DemDaily: The Power of PACs
October 26, 2018
Political Action Committees (PACs) play a major role in the funding, and influence, of political elections.
The question is -- which ones, and those behind them, are playing the biggest influence in the 2018 elections?
|A Political Action Committee (PAC) is a political committee that raises and spends funds for the purposes of electing or defeating a candidate. Organized under Federal Elections Commission (FEC) law and reporting requirements, a PAC may contribute to a campaign, party committee and other PACs.|
Power of PACs
PACs were born into the American electoral process almost 75 years ago, when labor's Congress of Industrial Organizations (CIO) formed the first one to raise money for the 1944 re-election of President Franklin D. Roosevelt.
Their power and permanent place in politics has grown steadily, but the last decade ushered in an era of unprecedented political giving with the rise of "Super PACs" following the 2010 Supreme Court rulings that took the limits off of "independent expenditure" campaigns.
What is a ...Organized as "separate segregated funds" apart from general corporate or treasury funds, a connected PAC allows a business, industry, labor or ideological organization to contribute above and beyond individual limits to candidates and issue campaigns.
Likewise, an individual or group other than a party committee may form a non-connected PAC which is unconstrained by the fundraising limitations of donors affiliated with a connected organization, and may accept individual contributions from the general public.
PACs may contribute to a candidate campaign ($5,000 per primary, general or special election), other PACs ($5,000 annually), and national party committees ($15,000 annually).
Who Gives? Top PACs to Candidates
In the midterm elections, PACs have directly contributed $352 million to US House candidates, and $95 million to US Senate campaigns.
PACs, particularly pro-business committees under a Republican-controlled House, overwhelmingly give to incumbents as, on average, 90+% will be reelected. Ideological groups are more likely to take a chance on open seat and challenger candidates running for the first time.
|PAC Name||Associated Elected Official||Expenditures to Candidates|
|Majority Committee PAC||House Majority Leader Kevin McCarthy (R-CA)||$2,260,000|
|Prosperity Action||House Speaker Paul Ryan (R-WI)||$1,983,000|
|AmeriPAC: The Fund for a Greater America||House Minority Whip Steny H Hoyer (D-MD)||$1,804,200|
|House Freedom Fund||Mark R Meadows (R-NC)||$1,428,853|
|Eye of the Tiger PAC||House Majority Whip Steve Scalise (R-LA)||$963,000|
|Making America Prosperous||Kevin Brady (R-TX), Chair Ways & Means||$757,000|
|BRIDGE PAC||Asst Minority Leader James Clyburn (D-SC)||$716,500|
|More Conservatives PAC||Patrick McHenry (R-NC)||$716,000|
|New Pioneers PAC||Greg Walden (R-OR)||$709,500|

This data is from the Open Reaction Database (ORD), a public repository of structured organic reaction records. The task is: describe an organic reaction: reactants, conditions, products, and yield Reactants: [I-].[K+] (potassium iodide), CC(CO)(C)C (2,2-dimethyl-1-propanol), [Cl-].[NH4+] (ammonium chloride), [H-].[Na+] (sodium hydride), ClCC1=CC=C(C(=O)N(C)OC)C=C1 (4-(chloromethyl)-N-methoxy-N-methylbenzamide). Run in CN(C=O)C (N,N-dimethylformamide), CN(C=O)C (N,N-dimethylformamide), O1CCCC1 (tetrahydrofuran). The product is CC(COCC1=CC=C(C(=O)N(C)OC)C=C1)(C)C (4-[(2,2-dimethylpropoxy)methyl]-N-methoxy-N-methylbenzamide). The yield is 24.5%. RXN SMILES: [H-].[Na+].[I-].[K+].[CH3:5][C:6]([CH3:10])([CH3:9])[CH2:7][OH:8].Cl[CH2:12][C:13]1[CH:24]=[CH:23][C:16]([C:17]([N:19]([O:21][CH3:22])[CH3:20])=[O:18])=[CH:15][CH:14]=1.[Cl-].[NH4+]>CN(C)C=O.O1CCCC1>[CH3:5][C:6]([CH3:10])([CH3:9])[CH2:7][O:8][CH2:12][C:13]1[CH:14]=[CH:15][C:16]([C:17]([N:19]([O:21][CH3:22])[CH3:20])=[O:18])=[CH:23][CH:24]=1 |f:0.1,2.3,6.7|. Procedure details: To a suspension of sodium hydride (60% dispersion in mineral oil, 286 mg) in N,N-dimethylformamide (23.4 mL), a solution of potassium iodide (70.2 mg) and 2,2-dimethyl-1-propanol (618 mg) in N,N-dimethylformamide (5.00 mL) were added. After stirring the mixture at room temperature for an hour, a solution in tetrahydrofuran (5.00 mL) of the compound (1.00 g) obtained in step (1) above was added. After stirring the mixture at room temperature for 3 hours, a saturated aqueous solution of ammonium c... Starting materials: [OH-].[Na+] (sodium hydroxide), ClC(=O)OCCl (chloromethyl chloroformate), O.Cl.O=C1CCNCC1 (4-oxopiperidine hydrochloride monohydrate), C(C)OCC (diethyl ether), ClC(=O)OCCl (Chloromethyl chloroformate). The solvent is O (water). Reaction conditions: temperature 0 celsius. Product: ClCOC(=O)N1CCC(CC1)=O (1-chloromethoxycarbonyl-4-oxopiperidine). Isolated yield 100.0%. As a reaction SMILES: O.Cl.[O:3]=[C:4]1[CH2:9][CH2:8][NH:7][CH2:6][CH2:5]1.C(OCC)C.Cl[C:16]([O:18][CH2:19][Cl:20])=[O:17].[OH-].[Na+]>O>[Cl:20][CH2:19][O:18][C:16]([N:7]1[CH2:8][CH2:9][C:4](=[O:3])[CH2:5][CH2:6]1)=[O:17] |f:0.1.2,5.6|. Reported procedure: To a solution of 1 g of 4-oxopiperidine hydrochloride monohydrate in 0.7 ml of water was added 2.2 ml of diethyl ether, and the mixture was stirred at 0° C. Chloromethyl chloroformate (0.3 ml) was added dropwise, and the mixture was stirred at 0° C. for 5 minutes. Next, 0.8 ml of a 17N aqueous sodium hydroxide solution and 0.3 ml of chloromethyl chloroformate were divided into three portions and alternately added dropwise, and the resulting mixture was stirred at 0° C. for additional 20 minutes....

|PAC to the Future||House Minority Leader Nancy Pelosi (D-CA)||$685,000|
Leadership PACs are formed by current office holders to help other elected officials and candidates, and are also often an indication of higher ambitions.
In addition to the top ten (above), many potential presidential contenders have PACs, including:
Vice President Mike Pence (R/Great America Committee), Ex-VP Joe Biden (D/American Possibilities), Sherrod Brown (D-Ohio/America Works), Cory Booker (D-NJ/CoryPAC), Kirsten Gillibrand (D-NY/Off the Sidelines), Kamala Harris (D-CA/Fearless for the People), and Elizabeth Warren ((D-MA/PAC for a Level Playing Field).
Super PACs are committees that makes expenditures independent of campaigns for the purposes of overtly advocating for or against candidates -- often in the form of television, mail or other communications.
Super PACs may accept unlimited contributions from individuals, corporations and labor organizations, but are prohibited from contributing directly to, or coordinating with, candidate campaigns.
In the 2018 elections, 2,217 groups organized as super PACs have reported total receipts of approximately $1.1 billion and total independent expenditures in excess of $628 million.
|Group||Viewpoint /Ideology||Supports /Opposes||Expenditures|
|Congressional Leadership Fund||Conservative||Protecting GOP House Majority||$104,154,031|
|Senate Leadership Fund||Conservative||Protecting GOP Senate Majority||$72,513,743|
|Senate Majority PAC||Liberal||Winning Democratic Senate Majority||$48,962,868|
|Women Vote!||Liberal||Affiliated EMILY's List||$25,376,284|
|America First Action||Conservative||affiliated pro-Trump America First Policies||$22,726,267|
|New Republican PAC||Conservative||Supports Rick Scott, US Senate Florida||$18,604,594|
|Defend Arizona||Conservative||Supports Martha McSally, US Senate Arizona||$17,960,864|
|House Majority PAC||Liberal||Winning Democratic House Majority||$17,619,425|
|National Assn of Realtors||Non-Partisan||Interests of Industry||$12,551,928|
|Club for Growth Action||Conservative||Taxes, Economic Issues||$10,773,029|
Others key players include:
With Honor Fund (Veterans), Independence USA PAC (Liberal), Restoration PAC (Conservative), League of Conservation Voters (Liberal), Patients for Affordable Drugs Action, Americas PAC (Conservative), New American Jobs Fund (Liberal), Highway 31(Liberal/supports Jones), Change Now PAC (Liberal), Wisconsin Next PAC (Conservative/supports Vukmir), Americans for Properity Action (Conservative), Future45 (Conservative), Texans Are PAC (Conservative/supports Cruz), Integrity New Jersey (Conservative, opposes Menendez), No Labels Action.
According to the Center for Responsive Politics, the 2018 midterm elections are slated to cost $5 billion -- making it by far the costliest congressional election cycle in U.S. history.
Until the system changes, play ball.
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Sources: Center for Responsive Politics/Open Secrets, Ballotpedia